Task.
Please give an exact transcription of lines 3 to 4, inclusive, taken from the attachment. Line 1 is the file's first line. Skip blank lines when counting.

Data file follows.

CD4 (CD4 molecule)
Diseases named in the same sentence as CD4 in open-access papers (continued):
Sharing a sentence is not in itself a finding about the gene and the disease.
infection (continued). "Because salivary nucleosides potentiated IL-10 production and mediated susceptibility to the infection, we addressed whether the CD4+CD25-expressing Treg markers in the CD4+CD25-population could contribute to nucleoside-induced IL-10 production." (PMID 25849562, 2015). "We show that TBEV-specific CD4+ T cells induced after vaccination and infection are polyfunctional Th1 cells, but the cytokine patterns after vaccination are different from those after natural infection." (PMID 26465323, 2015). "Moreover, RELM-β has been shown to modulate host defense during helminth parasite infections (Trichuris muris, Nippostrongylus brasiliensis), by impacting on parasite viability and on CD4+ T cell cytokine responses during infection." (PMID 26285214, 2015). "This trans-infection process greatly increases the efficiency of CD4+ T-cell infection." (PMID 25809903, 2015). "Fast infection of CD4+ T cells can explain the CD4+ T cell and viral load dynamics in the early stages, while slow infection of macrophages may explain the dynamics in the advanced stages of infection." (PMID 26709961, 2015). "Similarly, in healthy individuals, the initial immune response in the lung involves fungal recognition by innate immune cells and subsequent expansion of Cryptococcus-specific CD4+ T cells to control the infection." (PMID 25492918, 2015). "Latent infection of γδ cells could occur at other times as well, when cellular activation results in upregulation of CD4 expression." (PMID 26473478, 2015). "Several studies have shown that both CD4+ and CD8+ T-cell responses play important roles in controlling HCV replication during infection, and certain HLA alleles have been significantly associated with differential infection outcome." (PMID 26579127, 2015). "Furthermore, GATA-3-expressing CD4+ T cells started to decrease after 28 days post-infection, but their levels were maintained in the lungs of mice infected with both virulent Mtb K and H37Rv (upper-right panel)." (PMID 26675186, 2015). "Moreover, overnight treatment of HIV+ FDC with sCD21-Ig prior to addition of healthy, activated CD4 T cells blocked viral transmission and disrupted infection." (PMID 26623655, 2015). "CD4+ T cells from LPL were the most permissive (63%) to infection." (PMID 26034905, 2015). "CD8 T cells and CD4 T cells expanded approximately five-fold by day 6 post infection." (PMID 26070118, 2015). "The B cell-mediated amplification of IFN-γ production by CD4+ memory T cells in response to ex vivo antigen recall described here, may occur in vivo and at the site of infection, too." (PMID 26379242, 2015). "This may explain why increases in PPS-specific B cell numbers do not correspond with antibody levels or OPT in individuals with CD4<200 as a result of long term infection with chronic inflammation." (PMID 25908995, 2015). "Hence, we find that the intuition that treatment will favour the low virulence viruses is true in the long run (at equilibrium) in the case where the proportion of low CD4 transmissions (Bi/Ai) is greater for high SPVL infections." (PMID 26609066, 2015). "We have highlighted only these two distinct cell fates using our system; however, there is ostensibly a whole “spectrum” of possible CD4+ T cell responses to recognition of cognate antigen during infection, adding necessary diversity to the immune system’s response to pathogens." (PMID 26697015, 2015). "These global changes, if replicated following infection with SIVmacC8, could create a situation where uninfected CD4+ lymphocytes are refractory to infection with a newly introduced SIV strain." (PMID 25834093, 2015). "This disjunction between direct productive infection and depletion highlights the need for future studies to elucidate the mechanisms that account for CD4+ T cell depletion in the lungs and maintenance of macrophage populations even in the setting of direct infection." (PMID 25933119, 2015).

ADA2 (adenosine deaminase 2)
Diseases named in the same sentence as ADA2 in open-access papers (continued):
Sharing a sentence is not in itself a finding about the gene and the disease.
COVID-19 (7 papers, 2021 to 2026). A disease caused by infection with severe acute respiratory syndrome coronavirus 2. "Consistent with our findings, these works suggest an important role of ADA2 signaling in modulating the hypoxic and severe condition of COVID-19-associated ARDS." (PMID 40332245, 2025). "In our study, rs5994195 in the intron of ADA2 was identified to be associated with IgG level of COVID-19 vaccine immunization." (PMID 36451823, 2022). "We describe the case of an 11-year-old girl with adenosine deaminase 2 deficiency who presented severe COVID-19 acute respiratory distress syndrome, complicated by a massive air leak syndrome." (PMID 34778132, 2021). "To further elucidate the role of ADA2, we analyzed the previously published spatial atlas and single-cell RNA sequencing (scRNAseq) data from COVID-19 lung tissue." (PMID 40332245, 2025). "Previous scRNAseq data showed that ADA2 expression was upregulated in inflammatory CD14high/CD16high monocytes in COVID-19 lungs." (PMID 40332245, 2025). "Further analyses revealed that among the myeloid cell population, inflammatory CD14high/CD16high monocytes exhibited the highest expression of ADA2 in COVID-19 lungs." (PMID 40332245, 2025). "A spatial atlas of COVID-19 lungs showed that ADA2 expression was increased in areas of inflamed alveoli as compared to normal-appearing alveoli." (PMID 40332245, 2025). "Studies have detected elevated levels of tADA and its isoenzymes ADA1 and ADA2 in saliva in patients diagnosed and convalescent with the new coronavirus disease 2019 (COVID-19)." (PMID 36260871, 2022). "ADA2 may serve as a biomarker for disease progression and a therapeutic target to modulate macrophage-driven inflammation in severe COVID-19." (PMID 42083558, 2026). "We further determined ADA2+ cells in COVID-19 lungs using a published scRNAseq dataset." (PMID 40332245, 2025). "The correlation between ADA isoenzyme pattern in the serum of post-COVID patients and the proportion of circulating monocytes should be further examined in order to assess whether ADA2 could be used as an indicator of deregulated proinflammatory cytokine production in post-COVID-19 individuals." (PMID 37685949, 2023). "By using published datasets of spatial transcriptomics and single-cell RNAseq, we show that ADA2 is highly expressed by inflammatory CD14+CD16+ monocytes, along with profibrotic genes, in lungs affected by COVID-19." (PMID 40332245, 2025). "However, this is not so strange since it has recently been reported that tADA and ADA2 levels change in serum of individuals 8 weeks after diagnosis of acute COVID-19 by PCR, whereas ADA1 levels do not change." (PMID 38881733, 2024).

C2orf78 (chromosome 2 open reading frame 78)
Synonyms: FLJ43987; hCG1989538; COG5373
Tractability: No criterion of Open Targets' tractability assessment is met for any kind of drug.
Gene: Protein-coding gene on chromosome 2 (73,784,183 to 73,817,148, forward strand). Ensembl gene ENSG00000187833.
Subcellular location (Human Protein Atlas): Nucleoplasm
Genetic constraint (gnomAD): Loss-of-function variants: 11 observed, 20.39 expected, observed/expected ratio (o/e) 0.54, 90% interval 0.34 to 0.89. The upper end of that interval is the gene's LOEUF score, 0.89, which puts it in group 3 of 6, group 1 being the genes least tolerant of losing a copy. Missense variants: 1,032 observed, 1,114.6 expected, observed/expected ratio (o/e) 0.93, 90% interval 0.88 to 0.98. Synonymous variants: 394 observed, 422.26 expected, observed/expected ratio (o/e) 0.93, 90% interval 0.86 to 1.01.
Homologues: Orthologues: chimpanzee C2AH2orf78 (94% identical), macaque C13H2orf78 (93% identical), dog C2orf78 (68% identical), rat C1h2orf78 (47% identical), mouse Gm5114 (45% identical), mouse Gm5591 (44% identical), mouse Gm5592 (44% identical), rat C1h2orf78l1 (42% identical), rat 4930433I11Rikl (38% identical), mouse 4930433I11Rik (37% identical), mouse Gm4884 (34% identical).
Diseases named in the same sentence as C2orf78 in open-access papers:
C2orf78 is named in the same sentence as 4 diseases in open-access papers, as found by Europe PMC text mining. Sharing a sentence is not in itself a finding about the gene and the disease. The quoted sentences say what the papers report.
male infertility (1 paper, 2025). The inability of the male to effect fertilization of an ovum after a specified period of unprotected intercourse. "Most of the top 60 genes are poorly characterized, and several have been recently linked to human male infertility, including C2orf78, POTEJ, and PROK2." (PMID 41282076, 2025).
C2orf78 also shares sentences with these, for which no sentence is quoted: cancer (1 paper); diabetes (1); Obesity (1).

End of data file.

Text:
Sharing a sentence is not in itself a finding about the gene and the disease.
infection (continued). "Because salivary nucleosides potentiated IL-10 production and mediated susceptibility to the infection, we addressed whether the CD4+CD25-expressing Treg markers in the CD4+CD25-population could contribute to nucleoside-induced IL-10 production." (PMID 25849562, 2015). "We show that TBEV-specific CD4+ T cells induced after vaccination and infection are polyfunctional Th1 cells, but the cytokine patterns after vaccination are different from those after natural infection." (PMID 26465323, 2015). "Moreover, RELM-β has been shown to modulate host defense during helminth parasite infections (Trichuris muris, Nippostrongylus brasiliensis), by impacting on parasite viability and on CD4+ T cell cytokine responses during infection." (PMID 26285214, 2015). "This trans-infection process greatly increases the efficiency of CD4+ T-cell infection." (PMID 25809903, 2015). "Fast infection of CD4+ T cells can explain the CD4+ T cell and viral load dynamics in the early stages, while slow infection of macrophages may explain the dynamics in the advanced stages of infection." (PMID 26709961, 2015). "Similarly, in healthy individuals, the initial immune response in the lung involves fungal recognition by innate immune cells and subsequent expansion of Cryptococcus-specific CD4+ T cells to control the infection." (PMID 25492918, 2015). "Latent infection of γδ cells could occur at other times as well, when cellular activation results in upregulation of CD4 expression." (PMID 26473478, 2015). "Several studies have shown that both CD4+ and CD8+ T-cell responses play important roles in controlling HCV replication during infection, and certain HLA alleles have been significantly associated with differential infection outcome." (PMID 26579127, 2015). "Furthermore, GATA-3-expressing CD4+ T cells started to decrease after 28 days post-infection, but their levels were maintained in the lungs of mice infected with both virulent Mtb K and H37Rv (upper-right panel)." (PMID 26675186, 2015). "Moreover, overnight treatment of HIV+ FDC with sCD21-Ig prior to addition of healthy, activated CD4 T cells blocked viral transmission and disrupted infection." (PMID 26623655, 2015). "CD4+ T cells from LPL were the most permissive (63%) to infection." (PMID 26034905, 2015). "CD8 T cells and CD4 T cells expanded approximately five-fold by day 6 post infection." (PMID 26070118, 2015). "The B cell-mediated amplification of IFN-γ production by CD4+ memory T cells in response to ex vivo antigen recall described here, may occur in vivo and at the site of infection, too." (PMID 26379242, 2015). "This may explain why increases in PPS-specific B cell numbers do not correspond with antibody levels or OPT in individuals with CD4<200 as a result of long term infection with chronic inflammation." (PMID 25908995, 2015). "Hence, we find that the intuition that treatment will favour the low virulence viruses is true in the long run (at equilibrium) in the case where the proportion of low CD4 transmissions (Bi/Ai) is greater for high SPVL infections." (PMID 26609066, 2015). "We have highlighted only these two distinct cell fates using our system; however, there is ostensibly a whole “spectrum” of possible CD4+ T cell responses to recognition of cognate antigen during infection, adding necessary diversity to the immune system’s response to pathogens." (PMID 26697015, 2015). "These global changes, if replicated following infection with SIVmacC8, could create a situation where uninfected CD4+ lymphocytes are refractory to infection with a newly introduced SIV strain." (PMID 25834093, 2015). "This disjunction between direct productive infection and depletion highlights the need for future studies to elucidate the mechanisms that account for CD4+ T cell depletion in the lungs and maintenance of macrophage populations even in the setting of direct infection." (PMID 25933119, 2015).